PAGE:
Patients often report that they want more information from their healthcare providers or that the information they do receive does not address their needs. Generally, the amount of information given is small. People have differing needs for information, which also varies with the specific illness, but providing information is important as it helps patients recall, understand and follow treatment advice and be more satisfied. Clinicians may underestimate or undervalue the information needs of patients. They may also lack the skills to give information effectively. Training doctors and nurses probably helps, but another approach is to try to directly help patients ask questions in their consultations. This can be done by various methods such as question prompt sheets (which encourage patients to write down their questions) or coaching (when someone helps the patient to think of the questions they want to ask). This review evaluated studies of these types of interventions.
We identified 33 randomised controlled trials involving 8244 patients from six countries, mainly the USA, in a range of clinical settings. Most interventions, which included written materials (for example, question prompt sheets) and coaching sessions, were delivered in the waiting room immediately before the consultation. They were compared to dummy interventions or usual care. Health issues included primary care and family medicine, cancer, diabetes, heart problems, women's issues, peptic ulcer and mental illness.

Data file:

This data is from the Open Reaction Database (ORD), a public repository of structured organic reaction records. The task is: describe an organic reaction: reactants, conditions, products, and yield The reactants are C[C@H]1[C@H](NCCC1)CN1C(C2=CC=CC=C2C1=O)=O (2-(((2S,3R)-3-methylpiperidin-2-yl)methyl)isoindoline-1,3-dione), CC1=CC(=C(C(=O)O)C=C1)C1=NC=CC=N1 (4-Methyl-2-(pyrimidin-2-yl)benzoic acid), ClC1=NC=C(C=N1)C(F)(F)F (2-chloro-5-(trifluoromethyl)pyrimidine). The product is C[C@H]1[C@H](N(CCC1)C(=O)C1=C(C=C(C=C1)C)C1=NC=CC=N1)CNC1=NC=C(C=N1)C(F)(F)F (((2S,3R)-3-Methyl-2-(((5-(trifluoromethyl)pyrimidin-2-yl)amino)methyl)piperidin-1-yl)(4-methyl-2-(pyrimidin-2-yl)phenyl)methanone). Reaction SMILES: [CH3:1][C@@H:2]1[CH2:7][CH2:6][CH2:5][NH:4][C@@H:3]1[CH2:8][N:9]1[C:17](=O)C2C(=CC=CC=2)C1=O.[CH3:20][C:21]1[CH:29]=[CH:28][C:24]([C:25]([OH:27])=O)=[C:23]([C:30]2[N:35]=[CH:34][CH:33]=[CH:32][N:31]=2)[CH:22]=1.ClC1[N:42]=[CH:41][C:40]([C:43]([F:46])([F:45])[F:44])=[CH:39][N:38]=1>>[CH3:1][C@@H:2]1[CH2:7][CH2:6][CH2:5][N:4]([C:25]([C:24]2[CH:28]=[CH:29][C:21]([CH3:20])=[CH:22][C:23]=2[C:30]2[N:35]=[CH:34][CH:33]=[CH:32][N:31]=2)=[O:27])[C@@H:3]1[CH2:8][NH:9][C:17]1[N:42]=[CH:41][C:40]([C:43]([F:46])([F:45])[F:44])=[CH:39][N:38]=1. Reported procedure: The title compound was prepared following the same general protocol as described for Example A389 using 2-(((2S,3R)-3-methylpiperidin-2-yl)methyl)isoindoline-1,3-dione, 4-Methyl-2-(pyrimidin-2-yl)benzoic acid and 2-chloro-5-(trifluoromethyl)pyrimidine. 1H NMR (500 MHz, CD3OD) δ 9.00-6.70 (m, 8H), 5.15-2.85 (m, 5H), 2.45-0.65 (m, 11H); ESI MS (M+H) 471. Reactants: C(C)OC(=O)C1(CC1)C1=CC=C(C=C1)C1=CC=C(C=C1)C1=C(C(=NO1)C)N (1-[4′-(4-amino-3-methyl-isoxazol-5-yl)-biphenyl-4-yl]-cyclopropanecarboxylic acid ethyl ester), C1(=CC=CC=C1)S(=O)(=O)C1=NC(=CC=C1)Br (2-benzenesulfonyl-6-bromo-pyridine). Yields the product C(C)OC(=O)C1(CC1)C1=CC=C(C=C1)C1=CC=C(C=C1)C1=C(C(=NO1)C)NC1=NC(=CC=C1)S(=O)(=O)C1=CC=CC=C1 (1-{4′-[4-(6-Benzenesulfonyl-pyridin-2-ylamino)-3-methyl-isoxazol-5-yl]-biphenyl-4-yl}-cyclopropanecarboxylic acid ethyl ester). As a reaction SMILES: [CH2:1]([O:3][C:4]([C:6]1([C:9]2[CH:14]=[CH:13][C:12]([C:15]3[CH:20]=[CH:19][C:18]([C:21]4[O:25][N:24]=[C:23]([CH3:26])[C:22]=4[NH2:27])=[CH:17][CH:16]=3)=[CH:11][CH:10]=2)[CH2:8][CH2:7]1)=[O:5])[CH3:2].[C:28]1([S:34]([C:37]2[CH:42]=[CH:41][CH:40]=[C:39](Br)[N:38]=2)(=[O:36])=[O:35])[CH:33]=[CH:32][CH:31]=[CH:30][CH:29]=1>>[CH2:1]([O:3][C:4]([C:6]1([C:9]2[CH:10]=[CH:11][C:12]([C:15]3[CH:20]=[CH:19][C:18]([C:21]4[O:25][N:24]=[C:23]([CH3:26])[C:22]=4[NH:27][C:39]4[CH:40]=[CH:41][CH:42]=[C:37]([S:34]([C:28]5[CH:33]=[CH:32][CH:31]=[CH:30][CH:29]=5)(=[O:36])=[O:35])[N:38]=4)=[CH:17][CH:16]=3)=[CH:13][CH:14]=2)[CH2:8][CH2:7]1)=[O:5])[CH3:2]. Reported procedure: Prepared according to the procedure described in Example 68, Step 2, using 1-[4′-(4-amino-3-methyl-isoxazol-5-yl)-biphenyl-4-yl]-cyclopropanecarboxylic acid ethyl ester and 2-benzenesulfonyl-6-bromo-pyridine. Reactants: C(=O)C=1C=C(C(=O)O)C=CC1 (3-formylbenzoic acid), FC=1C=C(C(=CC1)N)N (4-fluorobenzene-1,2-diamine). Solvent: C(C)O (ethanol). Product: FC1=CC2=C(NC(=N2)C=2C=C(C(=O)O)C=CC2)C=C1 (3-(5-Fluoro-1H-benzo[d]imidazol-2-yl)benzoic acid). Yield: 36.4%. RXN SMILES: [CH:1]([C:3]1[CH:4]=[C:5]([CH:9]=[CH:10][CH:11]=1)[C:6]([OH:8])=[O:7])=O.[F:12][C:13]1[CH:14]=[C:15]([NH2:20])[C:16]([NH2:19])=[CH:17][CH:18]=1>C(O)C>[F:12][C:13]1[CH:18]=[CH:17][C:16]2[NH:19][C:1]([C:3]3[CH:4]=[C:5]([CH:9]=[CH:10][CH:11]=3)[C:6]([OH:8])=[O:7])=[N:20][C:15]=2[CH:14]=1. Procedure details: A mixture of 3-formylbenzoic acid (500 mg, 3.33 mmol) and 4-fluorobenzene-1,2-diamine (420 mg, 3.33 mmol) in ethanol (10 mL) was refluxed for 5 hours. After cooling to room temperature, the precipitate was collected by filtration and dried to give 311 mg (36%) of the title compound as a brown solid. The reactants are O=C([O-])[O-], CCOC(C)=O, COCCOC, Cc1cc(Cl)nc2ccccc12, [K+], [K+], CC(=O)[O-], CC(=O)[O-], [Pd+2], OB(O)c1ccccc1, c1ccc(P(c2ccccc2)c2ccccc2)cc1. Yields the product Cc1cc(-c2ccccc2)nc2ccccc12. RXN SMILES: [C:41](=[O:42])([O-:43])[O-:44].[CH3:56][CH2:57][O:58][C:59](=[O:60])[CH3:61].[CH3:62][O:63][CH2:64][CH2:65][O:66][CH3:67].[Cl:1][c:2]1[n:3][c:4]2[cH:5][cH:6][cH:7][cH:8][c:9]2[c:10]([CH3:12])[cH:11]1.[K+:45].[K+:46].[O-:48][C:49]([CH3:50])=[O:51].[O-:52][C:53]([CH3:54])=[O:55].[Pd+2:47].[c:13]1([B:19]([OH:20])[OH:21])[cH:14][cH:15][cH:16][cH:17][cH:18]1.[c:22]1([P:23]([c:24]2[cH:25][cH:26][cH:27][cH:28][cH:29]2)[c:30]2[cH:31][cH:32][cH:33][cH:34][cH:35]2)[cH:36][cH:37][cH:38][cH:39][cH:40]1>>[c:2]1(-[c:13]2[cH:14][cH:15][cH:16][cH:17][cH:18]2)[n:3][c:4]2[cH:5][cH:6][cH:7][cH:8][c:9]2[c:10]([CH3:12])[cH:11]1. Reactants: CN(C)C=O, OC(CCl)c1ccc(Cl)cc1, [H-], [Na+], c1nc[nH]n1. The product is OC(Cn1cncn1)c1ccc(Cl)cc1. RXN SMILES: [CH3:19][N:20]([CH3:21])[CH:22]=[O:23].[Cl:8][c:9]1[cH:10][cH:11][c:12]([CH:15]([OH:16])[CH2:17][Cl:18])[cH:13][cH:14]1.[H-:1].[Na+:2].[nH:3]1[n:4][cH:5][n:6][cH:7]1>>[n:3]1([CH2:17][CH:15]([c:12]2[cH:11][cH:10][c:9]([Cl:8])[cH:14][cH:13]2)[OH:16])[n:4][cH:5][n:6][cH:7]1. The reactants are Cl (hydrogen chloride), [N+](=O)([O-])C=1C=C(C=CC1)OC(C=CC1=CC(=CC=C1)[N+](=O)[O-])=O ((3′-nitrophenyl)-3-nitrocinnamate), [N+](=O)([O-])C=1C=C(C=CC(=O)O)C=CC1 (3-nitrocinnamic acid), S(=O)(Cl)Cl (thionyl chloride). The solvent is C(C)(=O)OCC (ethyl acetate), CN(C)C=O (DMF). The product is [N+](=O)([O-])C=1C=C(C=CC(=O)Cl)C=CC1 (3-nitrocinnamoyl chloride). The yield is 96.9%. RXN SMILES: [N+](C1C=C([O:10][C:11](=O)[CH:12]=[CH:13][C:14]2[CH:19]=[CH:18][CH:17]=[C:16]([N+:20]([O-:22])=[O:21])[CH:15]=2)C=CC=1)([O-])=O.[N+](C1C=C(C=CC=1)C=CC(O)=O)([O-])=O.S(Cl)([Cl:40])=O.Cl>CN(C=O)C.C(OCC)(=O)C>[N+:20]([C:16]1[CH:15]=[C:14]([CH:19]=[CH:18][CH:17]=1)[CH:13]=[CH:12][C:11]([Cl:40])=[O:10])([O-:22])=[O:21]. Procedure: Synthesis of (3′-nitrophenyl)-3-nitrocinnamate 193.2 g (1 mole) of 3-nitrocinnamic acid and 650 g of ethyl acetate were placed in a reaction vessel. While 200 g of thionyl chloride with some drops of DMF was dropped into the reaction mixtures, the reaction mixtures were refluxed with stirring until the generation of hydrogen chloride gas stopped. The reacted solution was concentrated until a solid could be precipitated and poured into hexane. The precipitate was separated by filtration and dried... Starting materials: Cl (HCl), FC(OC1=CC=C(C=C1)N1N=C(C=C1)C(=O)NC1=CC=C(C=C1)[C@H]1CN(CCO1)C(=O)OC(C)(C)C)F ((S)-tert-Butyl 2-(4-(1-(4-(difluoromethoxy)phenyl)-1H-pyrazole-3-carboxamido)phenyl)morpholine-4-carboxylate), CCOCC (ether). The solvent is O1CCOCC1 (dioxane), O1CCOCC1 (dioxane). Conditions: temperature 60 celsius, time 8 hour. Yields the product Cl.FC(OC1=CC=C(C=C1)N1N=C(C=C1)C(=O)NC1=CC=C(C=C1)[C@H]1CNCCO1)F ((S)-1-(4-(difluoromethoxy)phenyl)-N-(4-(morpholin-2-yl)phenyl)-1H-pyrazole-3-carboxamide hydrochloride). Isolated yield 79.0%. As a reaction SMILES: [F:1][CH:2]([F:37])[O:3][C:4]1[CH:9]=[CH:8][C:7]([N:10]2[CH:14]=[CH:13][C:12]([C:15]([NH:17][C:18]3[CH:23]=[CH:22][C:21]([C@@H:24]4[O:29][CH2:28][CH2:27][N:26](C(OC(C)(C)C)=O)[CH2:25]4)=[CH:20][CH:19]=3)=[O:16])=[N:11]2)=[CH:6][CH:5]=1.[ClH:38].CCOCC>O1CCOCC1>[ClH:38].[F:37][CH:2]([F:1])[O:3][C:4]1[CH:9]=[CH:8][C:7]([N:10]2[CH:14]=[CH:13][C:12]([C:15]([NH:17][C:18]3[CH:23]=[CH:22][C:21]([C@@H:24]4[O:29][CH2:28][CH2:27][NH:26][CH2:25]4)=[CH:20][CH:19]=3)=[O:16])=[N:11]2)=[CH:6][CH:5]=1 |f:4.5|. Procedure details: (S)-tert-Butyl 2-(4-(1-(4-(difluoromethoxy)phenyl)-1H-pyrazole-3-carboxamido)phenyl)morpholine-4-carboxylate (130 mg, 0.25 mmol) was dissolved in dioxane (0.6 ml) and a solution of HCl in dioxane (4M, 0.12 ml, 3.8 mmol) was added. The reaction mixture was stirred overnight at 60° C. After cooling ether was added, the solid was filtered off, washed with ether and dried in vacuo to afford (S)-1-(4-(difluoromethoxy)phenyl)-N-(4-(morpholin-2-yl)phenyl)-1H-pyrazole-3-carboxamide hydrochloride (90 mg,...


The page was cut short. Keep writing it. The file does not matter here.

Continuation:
We found small increases in question asking and patient satisfaction and a possible reduction in patient anxiety before and after consultations. We also found a possible reduction in patient knowledge and a possible small increase in consultation length. Both coaching and written materials produced similar effects on asking questions but coaching had a larger benefit in terms of patient satisfaction. Interventions immediately before the consultation led to a small increase in patient satisfaction whereas giving the intervention some time before did not. Interventions immediately before the consultation also resulted in small increases in consultation length, particularly when using written materials rather than coaching. Interventions some time before the consultation did not alter consultation time.
The interventions seem to help patients ask more questions in consultations, but do not have other clear benefits. Doctors and nurses need to continue to try to help their patients ask questions in consultations and question prompt sheets or coaching may help in some circumstances.
Interventions before consultations designed to help patients address their information needs within consultations produce limited benefits to patients. Further research could explore whether the quality of questions is increased, whether anxiety before consultations is reduced, the effects on other outcomes and the impact of training and the timing of interventions. More studies need to consider the timing of interventions and possibly the type of training provided to clinicians.